Alexander Pope: The Poetry of Allusion

By Reuben A. Brower | Go to book overview

PREFACE

WHEN planning this book twenty years ago, I thought of dedicating it 'To the Readers of Pope'. The irony, perhaps not timely then, is certainly out of date now. Thanks to a revolution in taste and to the efforts of critics and scholars, Pope has more readers at present, it seems safe to say, than at any time since the eighteenth century. Whatever the size of his audience, it presumably includes most of the older generation who experienced the revolution and many younger readers who accept and enjoy poetry of wit, whether of the seventeenth and eighteenth or the twentieth centuries. A writer on Pope can count on a body of readers familiar with his poetry and ready to give it the attention they give to poetry written in quite different traditions. Or perhaps it is better to say that they easily take for granted Pope's place among the English poets.

In the chapters that follow, my first and last concern is with the poems, with their poetic character and design. Pope's interest in 'Design' in poetry, painting, and architecture needs no demonstration to anyone who has read the poetry and the letters. It seems reasonable and charitable to look for unity in his poems, if we remember to look for poetic design, for the order created through using the full resources of language. Hence the necessity of beginning not from Pope's or Warburton's statements, but from the uses of words that characterize each poem.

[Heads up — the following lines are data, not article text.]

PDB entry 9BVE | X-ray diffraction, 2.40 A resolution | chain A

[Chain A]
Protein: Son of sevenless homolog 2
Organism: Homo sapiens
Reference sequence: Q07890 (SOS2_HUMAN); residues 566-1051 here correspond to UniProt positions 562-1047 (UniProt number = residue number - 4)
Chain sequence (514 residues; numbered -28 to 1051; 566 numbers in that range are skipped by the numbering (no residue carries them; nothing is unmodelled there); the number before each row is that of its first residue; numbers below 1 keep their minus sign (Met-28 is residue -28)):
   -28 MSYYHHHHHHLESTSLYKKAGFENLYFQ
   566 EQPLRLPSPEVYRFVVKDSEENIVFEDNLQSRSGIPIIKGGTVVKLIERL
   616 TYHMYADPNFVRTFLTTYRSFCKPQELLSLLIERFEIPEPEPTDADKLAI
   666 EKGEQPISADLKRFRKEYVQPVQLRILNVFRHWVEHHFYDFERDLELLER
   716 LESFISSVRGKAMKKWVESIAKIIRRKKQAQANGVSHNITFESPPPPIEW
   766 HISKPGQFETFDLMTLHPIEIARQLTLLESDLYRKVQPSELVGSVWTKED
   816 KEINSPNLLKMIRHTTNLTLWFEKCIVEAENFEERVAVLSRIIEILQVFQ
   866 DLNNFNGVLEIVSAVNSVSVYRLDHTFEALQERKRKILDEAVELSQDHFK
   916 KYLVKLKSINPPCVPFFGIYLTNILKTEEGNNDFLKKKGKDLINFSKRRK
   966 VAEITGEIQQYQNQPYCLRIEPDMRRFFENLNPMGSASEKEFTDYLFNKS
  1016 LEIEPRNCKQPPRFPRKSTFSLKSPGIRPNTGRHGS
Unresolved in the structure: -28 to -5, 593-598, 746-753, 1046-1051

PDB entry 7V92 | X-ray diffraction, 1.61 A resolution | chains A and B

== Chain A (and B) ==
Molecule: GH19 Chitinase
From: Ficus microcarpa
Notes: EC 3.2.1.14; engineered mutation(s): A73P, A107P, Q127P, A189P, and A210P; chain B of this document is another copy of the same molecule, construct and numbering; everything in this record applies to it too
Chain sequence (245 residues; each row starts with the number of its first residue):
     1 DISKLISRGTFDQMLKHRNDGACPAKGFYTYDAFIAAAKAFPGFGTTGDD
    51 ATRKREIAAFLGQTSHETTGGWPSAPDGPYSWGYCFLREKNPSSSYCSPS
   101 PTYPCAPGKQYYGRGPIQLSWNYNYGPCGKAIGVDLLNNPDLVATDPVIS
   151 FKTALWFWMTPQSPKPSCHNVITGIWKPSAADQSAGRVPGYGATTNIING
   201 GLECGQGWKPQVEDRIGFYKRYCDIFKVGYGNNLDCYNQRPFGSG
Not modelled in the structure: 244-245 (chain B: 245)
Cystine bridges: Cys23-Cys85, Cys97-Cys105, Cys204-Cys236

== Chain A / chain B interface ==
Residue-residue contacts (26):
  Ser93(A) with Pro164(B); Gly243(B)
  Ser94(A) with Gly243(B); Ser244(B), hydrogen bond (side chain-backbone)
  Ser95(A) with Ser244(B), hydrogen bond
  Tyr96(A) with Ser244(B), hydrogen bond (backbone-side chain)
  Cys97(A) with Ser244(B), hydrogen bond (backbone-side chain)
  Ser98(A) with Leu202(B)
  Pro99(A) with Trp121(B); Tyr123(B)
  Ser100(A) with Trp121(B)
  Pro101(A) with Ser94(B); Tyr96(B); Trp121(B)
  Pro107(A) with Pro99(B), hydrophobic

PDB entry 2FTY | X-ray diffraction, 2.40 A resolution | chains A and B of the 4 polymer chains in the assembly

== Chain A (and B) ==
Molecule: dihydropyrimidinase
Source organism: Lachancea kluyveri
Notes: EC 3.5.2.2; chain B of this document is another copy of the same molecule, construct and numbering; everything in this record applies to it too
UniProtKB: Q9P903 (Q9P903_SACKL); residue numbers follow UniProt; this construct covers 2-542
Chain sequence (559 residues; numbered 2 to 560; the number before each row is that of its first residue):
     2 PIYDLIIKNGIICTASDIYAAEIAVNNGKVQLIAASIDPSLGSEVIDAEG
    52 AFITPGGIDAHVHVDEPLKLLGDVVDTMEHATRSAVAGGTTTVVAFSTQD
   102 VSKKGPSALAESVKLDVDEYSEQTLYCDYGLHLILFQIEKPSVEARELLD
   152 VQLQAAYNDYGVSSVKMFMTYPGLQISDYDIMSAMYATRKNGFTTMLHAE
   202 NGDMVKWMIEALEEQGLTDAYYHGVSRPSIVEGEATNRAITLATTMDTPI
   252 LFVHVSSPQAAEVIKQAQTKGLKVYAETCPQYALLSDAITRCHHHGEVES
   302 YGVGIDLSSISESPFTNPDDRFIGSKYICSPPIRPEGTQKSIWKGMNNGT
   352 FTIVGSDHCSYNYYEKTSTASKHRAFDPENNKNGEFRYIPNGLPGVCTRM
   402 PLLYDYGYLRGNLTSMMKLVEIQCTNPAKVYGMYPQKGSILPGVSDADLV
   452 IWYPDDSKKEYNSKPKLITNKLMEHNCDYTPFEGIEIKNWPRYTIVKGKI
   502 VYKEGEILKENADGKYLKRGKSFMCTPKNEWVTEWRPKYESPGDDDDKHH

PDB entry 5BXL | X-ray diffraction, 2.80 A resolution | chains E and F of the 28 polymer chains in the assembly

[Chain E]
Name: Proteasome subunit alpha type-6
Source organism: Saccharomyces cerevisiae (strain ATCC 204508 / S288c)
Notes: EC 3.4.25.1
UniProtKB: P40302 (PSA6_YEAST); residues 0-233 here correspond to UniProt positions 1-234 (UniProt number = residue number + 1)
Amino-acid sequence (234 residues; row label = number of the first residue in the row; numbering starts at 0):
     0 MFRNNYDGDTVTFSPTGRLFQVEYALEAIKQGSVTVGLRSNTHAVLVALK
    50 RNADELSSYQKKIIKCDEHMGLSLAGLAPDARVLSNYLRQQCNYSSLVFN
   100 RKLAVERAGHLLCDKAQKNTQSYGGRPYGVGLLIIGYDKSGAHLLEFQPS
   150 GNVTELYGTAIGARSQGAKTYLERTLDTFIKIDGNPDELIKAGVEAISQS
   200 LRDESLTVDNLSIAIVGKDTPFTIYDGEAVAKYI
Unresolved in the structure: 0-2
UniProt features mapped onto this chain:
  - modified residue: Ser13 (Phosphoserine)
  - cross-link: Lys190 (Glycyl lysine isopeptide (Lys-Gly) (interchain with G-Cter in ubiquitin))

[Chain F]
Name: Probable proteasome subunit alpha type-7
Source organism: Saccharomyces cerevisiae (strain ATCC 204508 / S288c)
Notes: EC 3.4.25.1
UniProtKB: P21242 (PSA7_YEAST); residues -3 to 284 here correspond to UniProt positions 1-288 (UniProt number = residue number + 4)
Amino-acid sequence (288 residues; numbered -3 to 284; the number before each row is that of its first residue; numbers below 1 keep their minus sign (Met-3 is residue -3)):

But if Pope now has his readers, his poetry still offers difficulties even to the partisans of wit. The main stumbling- block is the obvious one: our lack of lively knowledge of the poetic traditions with which Pope and his eighteenth-century readers were easily familiar. Everyone knows from footnotes or special studies that Pope's satires were 'based on Horace' or that they are in some sense 'Horatian', or that Eloisa to Atbelard is 'indebted' to Ovid Heroides, or that Pope's Iliad was at least in intention a version of Homer's. But the knowledge remains inert and enters very little into our active experience of the poetry. What we want is to feel the presence of

-vii-

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Alexander Pope: The Poetry of Allusion
Table of contents

Table of contents

  • Title Page iii
  • Preface vii
  • Note on the Texts and Footnotes *
  • Contents *
  • Introduction - An Allusion to Europe: Dryden and Poetic Tradition 1
  • I - The Shepherd's Song 15
  • II - The World's Great Age 35
  • III - Heroic Love 63
  • IV - True Heroic Poetry 85
  • Appendix to Chapter IV 135
  • V - Am'rous Causes 142
  • VI - The Image of Horace 163
  • VII - Essays on Wit and Nature 188
  • VIII - The Proper Study of Mankind 240
  • IX - An Answer from Horace 282
  • X - This Intellectual Scene: The Tradition of Pope 319
  • Index 363
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